Germany is a constitutional democracy. Citizens choose their representatives periodically in free and fair multiparty elections. The lower chamber of the federal parliament (Bundestag) elects the chancellor as head of the federal government. The second legislative chamber, the Federal Council (Bundesrat), represents the 16 states at the federal level and is composed of members of the state governments. The country’s 16 states exercise considerable autonomy, including for law enforcement and education. The elections for the Bundestag on September 26 were considered free and fair, as were federal elections in 2017.
Responsibility for internal and border security is shared by the police forces of the 16 states, the Federal Criminal Police Office, and the federal police. The states’ police forces report to their respective interior ministries; the federal police forces report to the Federal Ministry of the Interior. The Federal Office for the Protection of the Constitution and the state offices for the protection of the constitution are responsible for gathering intelligence on threats to domestic order and other security functions. The Federal Office for the Protection of the Constitution reports to the Federal Ministry of the Interior, and the state offices for the same function report to their respective ministries of the interior. Civilian authorities maintained effective control over security forces. There were credible reports that members of the security forces committed few abuses.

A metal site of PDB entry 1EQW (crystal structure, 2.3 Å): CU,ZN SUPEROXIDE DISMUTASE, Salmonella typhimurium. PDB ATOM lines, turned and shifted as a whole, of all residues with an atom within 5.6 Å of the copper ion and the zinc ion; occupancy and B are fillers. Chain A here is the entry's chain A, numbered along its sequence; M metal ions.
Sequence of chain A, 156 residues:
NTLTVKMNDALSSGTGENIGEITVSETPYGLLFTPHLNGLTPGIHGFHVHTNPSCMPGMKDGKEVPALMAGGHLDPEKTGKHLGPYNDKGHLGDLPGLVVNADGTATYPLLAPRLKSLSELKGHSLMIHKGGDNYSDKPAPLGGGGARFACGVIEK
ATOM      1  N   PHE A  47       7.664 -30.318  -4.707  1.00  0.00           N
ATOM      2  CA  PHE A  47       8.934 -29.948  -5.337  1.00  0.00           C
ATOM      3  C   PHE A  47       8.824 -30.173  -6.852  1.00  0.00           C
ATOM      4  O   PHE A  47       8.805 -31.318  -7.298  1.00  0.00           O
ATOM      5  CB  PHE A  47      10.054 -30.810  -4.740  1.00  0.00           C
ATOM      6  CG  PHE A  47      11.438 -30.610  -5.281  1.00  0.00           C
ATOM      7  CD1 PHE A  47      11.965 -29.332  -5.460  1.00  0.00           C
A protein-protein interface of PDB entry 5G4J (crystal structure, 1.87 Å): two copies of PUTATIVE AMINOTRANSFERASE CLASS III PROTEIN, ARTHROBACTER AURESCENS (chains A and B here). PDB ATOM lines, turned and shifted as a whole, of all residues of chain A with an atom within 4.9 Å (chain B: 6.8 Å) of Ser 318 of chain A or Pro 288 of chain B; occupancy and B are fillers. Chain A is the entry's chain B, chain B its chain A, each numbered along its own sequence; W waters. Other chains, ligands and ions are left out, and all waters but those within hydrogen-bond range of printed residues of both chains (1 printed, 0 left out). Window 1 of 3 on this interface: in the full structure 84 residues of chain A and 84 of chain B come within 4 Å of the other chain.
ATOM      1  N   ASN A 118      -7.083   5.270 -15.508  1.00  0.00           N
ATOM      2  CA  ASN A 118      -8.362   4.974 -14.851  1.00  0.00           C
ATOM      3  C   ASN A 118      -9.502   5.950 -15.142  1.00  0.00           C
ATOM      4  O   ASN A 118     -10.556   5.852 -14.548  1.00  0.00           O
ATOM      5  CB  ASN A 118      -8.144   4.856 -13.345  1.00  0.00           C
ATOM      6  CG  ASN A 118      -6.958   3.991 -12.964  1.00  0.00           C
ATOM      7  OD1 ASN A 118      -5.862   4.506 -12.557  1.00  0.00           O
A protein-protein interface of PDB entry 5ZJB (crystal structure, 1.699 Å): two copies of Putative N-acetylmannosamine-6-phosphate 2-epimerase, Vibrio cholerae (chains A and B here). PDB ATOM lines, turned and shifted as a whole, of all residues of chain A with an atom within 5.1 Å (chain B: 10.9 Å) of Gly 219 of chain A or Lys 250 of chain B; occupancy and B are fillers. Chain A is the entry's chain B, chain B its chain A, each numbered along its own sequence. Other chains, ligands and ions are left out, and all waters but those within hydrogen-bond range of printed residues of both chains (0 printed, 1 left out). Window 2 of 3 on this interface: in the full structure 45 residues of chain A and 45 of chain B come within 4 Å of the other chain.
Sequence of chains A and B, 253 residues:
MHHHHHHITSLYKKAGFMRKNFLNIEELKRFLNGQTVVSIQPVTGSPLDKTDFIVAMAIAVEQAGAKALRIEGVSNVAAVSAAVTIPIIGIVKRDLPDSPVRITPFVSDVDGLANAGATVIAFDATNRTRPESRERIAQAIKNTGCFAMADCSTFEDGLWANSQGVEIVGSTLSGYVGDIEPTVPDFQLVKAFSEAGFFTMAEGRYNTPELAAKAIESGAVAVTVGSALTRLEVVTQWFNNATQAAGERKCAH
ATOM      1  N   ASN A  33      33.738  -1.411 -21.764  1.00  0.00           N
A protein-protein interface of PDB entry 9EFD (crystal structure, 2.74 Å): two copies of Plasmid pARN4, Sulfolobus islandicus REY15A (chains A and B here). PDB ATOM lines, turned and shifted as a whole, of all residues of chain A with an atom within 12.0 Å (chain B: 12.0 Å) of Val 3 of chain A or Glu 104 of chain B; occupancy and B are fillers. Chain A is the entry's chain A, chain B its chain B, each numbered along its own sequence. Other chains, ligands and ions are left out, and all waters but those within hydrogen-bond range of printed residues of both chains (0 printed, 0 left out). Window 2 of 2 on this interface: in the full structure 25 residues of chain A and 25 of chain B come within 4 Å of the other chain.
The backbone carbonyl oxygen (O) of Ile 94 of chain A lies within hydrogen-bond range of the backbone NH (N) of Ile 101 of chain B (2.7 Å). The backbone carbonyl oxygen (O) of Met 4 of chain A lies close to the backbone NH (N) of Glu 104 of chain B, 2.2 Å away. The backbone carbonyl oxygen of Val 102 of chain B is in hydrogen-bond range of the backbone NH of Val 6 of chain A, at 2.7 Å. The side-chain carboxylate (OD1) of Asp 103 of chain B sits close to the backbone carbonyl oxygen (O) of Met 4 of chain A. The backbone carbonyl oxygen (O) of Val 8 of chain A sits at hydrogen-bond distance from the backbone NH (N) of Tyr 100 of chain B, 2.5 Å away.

Significant human rights issues included credible reports of: crimes involving violence motivated by anti-Semitism and crimes involving violence targeting members of ethnic or religious minority groups motivated by anti-Muslim hatred, xenophobia, or other forms of right-wing extremism.
The government took steps to investigate, prosecute, and punish officials in the security services and elsewhere in government who committed human rights abuses or were accused of corruption.